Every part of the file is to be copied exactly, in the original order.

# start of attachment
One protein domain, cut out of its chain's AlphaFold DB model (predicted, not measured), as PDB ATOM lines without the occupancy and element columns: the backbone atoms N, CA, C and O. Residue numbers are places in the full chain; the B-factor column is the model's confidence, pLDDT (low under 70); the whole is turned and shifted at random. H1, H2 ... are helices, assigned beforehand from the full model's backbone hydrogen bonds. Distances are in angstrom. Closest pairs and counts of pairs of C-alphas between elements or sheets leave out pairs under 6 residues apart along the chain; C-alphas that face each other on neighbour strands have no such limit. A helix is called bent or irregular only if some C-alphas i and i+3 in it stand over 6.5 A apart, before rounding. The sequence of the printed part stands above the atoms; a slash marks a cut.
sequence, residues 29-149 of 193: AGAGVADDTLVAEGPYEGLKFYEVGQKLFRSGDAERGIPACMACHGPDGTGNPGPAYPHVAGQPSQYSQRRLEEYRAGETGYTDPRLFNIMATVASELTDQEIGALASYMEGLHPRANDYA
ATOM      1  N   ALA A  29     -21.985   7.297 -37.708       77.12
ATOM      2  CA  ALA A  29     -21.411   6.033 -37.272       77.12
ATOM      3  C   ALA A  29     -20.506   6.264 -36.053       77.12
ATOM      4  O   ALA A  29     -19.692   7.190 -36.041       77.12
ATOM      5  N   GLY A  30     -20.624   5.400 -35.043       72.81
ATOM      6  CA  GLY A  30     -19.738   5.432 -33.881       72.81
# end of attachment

One protein domain, cut out of its chain's AlphaFold DB model (predicted, not measured), as PDB ATOM lines without the occupancy and element columns: the backbone atoms N, CA, C and O. Residue numbers are places in the full chain; the B-factor column is the model's confidence, pLDDT (low under 70); the whole is turned and shifted at random. H1, H2 ... are helices, assigned beforehand from the full model's backbone hydrogen bonds. Distances are in angstrom. Closest pairs and counts of pairs of C-alphas between elements or sheets leave out pairs under 6 residues apart along the chain; C-alphas that face each other on neighbour strands have no such limit. A helix is called bent or irregular only if some C-alphas i and i+3 in it stand over 6.5 A apart, before rounding. The sequence of the printed part stands above the atoms; a slash marks a cut.
sequence, residues 29-149 of 193: AGAGVADDTLVAEGPYEGLKFYEVGQKLFRSGDAERGIPACMACHGPDGTGNPGPAYPHVAGQPSQYSQRRLEEYRAGETGYTDPRLFNIMATVASELTDQEIGALASYMEGLHPRANDYA
ATOM      1  N   ALA A  29     -21.985   7.297 -37.708       77.12
ATOM      2  CA  ALA A  29     -21.411   6.033 -37.272       77.12
ATOM      3  C   ALA A  29     -20.506   6.264 -36.053       77.12
ATOM      4  O   ALA A  29     -19.692   7.190 -36.041       77.12
ATOM      5  N   GLY A  30     -20.624   5.400 -35.043       72.81
ATOM      6  CA  GLY A  30     -19.738   5.432 -33.881       72.81